Lugtigheid, Arthur Jacobus Pieter (2012)
Ph.D. thesis, University of Birmingham.
How do we know where objects are in the environment and how do we use this information to guide our actions? Recovering the three-dimensional (3D) structure of our surroundings from the two-dimensional retinal input received from the eyes is a computationally challenging task and depends on the brain processing and combining ambiguous sources of sensory information (cues) to depth. This thesis combines psychophysical and computational techniques to gain further insight into (i) which cues the brain uses for perceptual judgments of depth and motion-in-depth; and (ii) the processes underlying the combination of the information from these cues into a single percept of depth. The first chapter deals with the question which sources of information the visual system uses to estimate the time remaining until an approaching object will hit us; a problem that is complicated by the fact that the variable of interest (time) is highly correlated to other perceptual variables that may be used (e.g. distance). Despite these high correlations we show that the visual system recovers a temporal estimate, rather than using one or more of its covariates. In the second chapter I ask how extra-retinal signals (changes in the convergence angles of the eyes) contribute to estimates of 3D speed. Traditionally, extra-retinal signals are reputed to be a poor indicator of 3D motion. Using techniques to isolate extra-retinal signals to changes in vergence, we show that judgments of 3D speed are best explained on the basis that the visual system computes a weighted average of retinal and extra-retinal signals. The third and fourth chapters investigate how the visual system combines binocular and monocular cues to depth in judgments of relative depth and the speed of 3D motion. In chapter three I show that differences in retinal size systematically affect the perceived disparityde defined depth between two unfamiliar targets, so that a target with a larger retinal size is seen as closer than a target with a smaller retinal size at the same disparity-defined distance. This perceptual bias increases as the retinal size ratio between the targets is increased but remains constant as the absolute sizes of the targets change concurrently while keeping the retinal size ratio constant. In addition, bias increases as the absolute distance to both targets increases. I propose that these findings can be explained on the basis that the visual system attempts to optimally combine disparity with retinal size cues (or in the case of 3D motion: changing disparity information with looming cues), but assumes that both objects are of equal size while they are not. In chapter 4 these findings are extended to 3D motion: physically larger unfamiliar targets are reported to approach faster than a smaller target moving at the same speed at the same distance. These findings cannot be explained on the basis of observers' use of a biased perceived distance, caused by differences in the retinal size (as found in chapter 3). I conclude that, in line with contemporary theories of visual perception, the brain solves the puzzle of 3D perception by combining all available sources of visual information in an optimal manner, even though this may lead to inaccuracies in the final estimate of depth.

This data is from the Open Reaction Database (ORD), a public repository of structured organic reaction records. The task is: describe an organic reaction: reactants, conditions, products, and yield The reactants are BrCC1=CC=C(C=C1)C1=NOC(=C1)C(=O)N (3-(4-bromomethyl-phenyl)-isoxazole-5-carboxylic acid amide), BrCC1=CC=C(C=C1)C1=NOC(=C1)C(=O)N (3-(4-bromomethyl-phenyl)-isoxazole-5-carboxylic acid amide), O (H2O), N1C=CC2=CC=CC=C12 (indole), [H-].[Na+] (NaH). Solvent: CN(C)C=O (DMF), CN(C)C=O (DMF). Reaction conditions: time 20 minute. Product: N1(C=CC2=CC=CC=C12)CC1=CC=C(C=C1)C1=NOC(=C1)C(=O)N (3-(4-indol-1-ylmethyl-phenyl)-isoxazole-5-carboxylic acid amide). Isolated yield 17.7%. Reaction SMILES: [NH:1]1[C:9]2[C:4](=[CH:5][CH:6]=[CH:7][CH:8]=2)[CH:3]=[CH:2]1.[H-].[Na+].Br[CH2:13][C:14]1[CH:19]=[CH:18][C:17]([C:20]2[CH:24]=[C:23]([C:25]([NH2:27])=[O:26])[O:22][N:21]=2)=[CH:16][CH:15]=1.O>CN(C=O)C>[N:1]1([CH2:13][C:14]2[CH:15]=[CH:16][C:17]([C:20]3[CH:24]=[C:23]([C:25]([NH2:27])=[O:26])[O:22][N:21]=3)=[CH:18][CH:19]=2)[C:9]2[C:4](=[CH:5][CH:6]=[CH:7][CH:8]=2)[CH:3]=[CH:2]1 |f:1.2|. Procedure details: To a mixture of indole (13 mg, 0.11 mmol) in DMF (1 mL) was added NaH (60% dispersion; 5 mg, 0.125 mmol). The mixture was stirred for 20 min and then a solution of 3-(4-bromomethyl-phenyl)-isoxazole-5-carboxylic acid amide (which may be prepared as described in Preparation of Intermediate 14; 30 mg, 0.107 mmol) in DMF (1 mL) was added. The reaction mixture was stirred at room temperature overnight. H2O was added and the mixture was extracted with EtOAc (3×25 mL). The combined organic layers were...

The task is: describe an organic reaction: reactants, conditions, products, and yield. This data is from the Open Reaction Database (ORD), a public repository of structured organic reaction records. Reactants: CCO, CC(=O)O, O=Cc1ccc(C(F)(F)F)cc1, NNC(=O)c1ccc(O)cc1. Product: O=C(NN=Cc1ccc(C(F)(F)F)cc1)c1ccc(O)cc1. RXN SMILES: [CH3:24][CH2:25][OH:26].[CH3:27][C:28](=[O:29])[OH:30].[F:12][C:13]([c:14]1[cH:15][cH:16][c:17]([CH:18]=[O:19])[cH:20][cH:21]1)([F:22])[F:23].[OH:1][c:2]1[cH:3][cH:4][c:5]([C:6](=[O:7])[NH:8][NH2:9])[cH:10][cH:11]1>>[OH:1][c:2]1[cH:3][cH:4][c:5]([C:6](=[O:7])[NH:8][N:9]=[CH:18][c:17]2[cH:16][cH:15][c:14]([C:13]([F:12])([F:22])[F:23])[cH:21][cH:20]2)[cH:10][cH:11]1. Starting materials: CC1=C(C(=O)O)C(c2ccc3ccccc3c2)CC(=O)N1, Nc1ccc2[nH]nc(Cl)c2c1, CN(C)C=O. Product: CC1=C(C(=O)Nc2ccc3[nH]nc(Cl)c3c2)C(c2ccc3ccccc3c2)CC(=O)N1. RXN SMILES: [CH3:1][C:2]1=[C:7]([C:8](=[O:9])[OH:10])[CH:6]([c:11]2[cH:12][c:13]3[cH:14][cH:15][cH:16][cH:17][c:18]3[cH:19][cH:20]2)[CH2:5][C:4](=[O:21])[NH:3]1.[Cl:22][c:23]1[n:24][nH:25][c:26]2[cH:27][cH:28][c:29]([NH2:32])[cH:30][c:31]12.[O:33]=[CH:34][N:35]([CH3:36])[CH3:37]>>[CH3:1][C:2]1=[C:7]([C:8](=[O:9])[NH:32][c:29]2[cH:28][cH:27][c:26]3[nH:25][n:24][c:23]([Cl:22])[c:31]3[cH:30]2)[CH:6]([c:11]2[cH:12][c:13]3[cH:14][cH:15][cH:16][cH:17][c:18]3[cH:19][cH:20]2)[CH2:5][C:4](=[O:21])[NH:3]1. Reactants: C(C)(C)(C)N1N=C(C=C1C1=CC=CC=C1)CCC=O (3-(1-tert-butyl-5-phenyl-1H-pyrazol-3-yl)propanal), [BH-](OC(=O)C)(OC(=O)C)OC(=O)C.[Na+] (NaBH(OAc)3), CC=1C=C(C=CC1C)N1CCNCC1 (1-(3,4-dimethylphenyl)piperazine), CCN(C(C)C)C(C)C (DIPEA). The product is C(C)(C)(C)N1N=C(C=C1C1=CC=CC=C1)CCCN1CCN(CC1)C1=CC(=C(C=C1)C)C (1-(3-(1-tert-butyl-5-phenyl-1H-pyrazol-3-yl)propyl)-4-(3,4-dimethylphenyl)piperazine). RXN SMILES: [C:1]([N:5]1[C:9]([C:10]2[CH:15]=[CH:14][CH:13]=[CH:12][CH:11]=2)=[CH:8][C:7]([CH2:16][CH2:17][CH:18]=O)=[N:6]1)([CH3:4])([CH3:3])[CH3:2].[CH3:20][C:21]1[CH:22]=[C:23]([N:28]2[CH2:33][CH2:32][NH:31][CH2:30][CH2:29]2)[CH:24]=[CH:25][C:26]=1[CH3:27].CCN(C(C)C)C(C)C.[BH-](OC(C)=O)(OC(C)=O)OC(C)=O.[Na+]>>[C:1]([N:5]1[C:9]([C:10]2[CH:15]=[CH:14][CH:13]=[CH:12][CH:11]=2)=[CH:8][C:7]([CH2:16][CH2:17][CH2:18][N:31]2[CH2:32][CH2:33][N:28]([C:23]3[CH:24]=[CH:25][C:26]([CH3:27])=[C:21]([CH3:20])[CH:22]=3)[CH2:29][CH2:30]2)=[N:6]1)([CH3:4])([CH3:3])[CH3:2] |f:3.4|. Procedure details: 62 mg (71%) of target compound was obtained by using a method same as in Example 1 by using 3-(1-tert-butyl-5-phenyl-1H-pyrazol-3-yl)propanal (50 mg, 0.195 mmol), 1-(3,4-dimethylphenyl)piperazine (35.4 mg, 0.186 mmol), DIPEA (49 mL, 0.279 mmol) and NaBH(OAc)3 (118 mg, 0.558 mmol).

|Type of Work:||Ph.D. thesis.|
|School/Faculty:||Colleges (2008 onwards) > College of Life & Environmental Sciences|
|Department:||School of Psychology|
QM Human anatomy
RC0321 Neuroscience. Biological psychiatry. Neuropsychiatry
|Institution:||University of Birmingham|
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